As long ago as 1890, Alfred Marshall, the leading English economist at that time, wrote that ‘there are few practical problems in which the economist has a more direct interest than those relating to the principles on which the expense of education of children should be divided between the State and the parents’.1 Since Marshall’s time this problem has continued to exercise the minds of economists and others concerned with the financial arrangements by which resources are allocated to education — without any agreed answer being found. At the same time, the growth in the size and diversity of the education system (which now serves the needs of nursery school to university postgraduate students, and accounts for about 5 per cent of the total national income produced within the United Kingdom each year) has meant that the question ‘How should we allocate resources to education?’ has assumed even more pressing importance.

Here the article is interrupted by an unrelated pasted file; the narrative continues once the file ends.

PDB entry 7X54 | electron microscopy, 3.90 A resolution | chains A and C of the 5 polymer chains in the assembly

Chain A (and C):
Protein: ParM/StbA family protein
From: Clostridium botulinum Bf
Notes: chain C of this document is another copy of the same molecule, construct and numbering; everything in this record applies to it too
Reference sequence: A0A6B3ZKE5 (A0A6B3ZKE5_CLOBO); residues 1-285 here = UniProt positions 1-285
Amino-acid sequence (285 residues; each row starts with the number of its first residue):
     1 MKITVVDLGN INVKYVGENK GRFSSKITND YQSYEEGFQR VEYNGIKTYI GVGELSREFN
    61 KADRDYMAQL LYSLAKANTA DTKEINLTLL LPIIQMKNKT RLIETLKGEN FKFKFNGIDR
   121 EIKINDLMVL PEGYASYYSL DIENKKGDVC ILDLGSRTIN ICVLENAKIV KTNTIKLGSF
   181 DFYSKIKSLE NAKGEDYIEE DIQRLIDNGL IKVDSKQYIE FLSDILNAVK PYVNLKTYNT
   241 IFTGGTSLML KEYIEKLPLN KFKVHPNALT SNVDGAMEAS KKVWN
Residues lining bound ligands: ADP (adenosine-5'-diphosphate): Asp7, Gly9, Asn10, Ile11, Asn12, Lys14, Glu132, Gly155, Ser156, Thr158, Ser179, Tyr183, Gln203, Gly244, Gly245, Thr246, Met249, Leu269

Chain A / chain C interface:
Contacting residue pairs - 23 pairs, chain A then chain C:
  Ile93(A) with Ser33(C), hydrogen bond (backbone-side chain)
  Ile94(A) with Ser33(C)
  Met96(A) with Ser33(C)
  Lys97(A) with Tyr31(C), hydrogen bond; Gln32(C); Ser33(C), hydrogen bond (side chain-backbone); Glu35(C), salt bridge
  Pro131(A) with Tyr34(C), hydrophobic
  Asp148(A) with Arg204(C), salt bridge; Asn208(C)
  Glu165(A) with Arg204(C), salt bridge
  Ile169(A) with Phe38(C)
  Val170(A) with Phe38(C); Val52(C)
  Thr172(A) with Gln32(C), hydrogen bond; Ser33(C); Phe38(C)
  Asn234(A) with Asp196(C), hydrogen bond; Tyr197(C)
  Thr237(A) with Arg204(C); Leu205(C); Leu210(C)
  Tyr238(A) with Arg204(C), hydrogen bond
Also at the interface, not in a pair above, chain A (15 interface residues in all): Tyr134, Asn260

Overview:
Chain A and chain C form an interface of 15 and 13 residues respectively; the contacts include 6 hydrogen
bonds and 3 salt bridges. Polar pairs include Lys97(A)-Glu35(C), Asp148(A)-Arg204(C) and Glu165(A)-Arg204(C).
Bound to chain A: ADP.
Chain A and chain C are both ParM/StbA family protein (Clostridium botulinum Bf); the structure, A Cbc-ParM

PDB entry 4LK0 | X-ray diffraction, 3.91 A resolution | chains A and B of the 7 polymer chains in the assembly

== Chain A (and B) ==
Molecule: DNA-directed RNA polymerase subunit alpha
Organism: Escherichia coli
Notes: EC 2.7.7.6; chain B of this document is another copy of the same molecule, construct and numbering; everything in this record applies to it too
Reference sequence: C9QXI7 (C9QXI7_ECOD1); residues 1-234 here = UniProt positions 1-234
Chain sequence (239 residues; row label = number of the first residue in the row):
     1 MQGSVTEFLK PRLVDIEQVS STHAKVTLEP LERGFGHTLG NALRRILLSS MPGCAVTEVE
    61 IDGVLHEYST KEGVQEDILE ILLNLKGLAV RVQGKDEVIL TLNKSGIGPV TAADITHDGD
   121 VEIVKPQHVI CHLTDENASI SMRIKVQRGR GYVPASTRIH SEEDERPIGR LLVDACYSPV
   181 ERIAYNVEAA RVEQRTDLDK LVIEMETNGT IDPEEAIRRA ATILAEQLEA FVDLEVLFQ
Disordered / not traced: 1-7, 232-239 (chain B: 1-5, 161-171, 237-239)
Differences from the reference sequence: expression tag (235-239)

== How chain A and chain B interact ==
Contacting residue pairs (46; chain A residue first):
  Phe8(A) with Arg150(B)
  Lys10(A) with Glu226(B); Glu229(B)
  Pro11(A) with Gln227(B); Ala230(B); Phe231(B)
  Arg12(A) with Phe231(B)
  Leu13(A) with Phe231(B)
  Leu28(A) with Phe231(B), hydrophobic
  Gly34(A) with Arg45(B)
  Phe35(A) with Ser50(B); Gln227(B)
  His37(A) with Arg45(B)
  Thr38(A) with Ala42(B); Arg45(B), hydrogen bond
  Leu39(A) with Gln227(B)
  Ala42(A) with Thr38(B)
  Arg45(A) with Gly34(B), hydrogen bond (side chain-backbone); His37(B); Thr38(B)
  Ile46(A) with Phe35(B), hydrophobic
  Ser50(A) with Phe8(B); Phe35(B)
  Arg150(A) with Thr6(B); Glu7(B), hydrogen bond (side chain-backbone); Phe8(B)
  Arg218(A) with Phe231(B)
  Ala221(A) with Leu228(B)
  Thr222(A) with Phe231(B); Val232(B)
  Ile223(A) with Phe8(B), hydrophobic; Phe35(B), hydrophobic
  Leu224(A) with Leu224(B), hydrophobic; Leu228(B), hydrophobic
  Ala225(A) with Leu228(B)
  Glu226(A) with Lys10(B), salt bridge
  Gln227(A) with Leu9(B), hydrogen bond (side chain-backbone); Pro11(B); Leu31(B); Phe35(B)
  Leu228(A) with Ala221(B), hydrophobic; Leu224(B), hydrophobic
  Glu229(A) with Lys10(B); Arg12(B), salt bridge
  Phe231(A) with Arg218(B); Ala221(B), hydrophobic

KeywordsExternal Cost Market System Voucher Scheme Income Limitation External Benefit
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